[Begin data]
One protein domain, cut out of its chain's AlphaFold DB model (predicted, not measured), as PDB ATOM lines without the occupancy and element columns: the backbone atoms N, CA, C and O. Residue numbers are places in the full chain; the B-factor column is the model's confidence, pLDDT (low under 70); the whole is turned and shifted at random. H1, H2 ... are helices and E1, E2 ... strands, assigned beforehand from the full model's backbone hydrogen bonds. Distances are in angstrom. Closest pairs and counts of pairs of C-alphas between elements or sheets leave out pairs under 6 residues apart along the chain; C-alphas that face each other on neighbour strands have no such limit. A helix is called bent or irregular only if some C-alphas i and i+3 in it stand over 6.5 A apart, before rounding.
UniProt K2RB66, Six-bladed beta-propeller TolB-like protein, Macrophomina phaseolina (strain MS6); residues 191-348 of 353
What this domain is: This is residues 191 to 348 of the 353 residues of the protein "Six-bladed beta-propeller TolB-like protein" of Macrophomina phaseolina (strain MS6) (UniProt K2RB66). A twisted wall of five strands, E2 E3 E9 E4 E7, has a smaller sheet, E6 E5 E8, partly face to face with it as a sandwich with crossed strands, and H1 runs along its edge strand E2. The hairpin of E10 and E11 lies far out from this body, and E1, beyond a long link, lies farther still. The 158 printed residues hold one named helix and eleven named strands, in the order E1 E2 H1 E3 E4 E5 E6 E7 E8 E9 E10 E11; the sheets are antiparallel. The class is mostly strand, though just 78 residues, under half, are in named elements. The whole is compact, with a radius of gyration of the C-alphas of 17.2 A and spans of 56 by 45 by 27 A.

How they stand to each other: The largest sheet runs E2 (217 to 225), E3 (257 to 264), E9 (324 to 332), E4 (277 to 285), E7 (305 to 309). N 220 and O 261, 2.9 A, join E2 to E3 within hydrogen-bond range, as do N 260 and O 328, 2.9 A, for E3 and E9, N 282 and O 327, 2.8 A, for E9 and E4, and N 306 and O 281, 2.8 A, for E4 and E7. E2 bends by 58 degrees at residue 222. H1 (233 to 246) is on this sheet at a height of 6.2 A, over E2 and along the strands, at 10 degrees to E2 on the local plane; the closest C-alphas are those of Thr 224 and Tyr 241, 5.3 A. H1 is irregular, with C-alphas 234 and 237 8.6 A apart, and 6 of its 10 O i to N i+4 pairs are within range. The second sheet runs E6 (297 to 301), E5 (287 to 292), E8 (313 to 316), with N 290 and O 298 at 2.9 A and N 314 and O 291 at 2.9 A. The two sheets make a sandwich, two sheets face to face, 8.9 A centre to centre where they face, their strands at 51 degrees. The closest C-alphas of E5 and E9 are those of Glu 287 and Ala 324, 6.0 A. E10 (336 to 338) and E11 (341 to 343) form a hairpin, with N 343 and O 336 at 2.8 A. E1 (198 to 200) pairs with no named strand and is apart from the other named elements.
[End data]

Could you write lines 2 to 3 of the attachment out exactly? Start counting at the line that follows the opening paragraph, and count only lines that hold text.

What this domain is: This is residues 191 to 348 of the 353 residues of the protein "Six-bladed beta-propeller TolB-like protein" of Macrophomina phaseolina (strain MS6) (UniProt K2RB66). A twisted wall of five strands, E2 E3 E9 E4 E7, has a smaller sheet, E6 E5 E8, partly face to face with it as a sandwich with crossed strands, and H1 runs along its edge strand E2. The hairpin of E10 and E11 lies far out from this body, and E1, beyond a long link, lies farther still. The 158 printed residues hold one named helix and eleven named strands, in the order E1 E2 H1 E3 E4 E5 E6 E7 E8 E9 E10 E11; the sheets are antiparallel. The class is mostly strand, though just 78 residues, under half, are in named elements. The whole is compact, with a radius of gyration of the C-alphas of 17.2 A and spans of 56 by 45 by 27 A.

How they stand to each other: The largest sheet runs E2 (217 to 225), E3 (257 to 264), E9 (324 to 332), E4 (277 to 285), E7 (305 to 309). N 220 and O 261, 2.9 A, join E2 to E3 within hydrogen-bond range, as do N 260 and O 328, 2.9 A, for E3 and E9, N 282 and O 327, 2.8 A, for E9 and E4, and N 306 and O 281, 2.8 A, for E4 and E7. E2 bends by 58 degrees at residue 222. H1 (233 to 246) is on this sheet at a height of 6.2 A, over E2 and along the strands, at 10 degrees to E2 on the local plane; the closest C-alphas are those of Thr 224 and Tyr 241, 5.3 A. H1 is irregular, with C-alphas 234 and 237 8.6 A apart, and 6 of its 10 O i to N i+4 pairs are within range. The second sheet runs E6 (297 to 301), E5 (287 to 292), E8 (313 to 316), with N 290 and O 298 at 2.9 A and N 314 and O 291 at 2.9 A. The two sheets make a sandwich, two sheets face to face, 8.9 A centre to centre where they face, their strands at 51 degrees. The closest C-alphas of E5 and E9 are those of Glu 287 and Ala 324, 6.0 A. E10 (336 to 338) and E11 (341 to 343) form a hairpin, with N 343 and O 336 at 2.8 A. E1 (198 to 200) pairs with no named strand and is apart from the other named elements.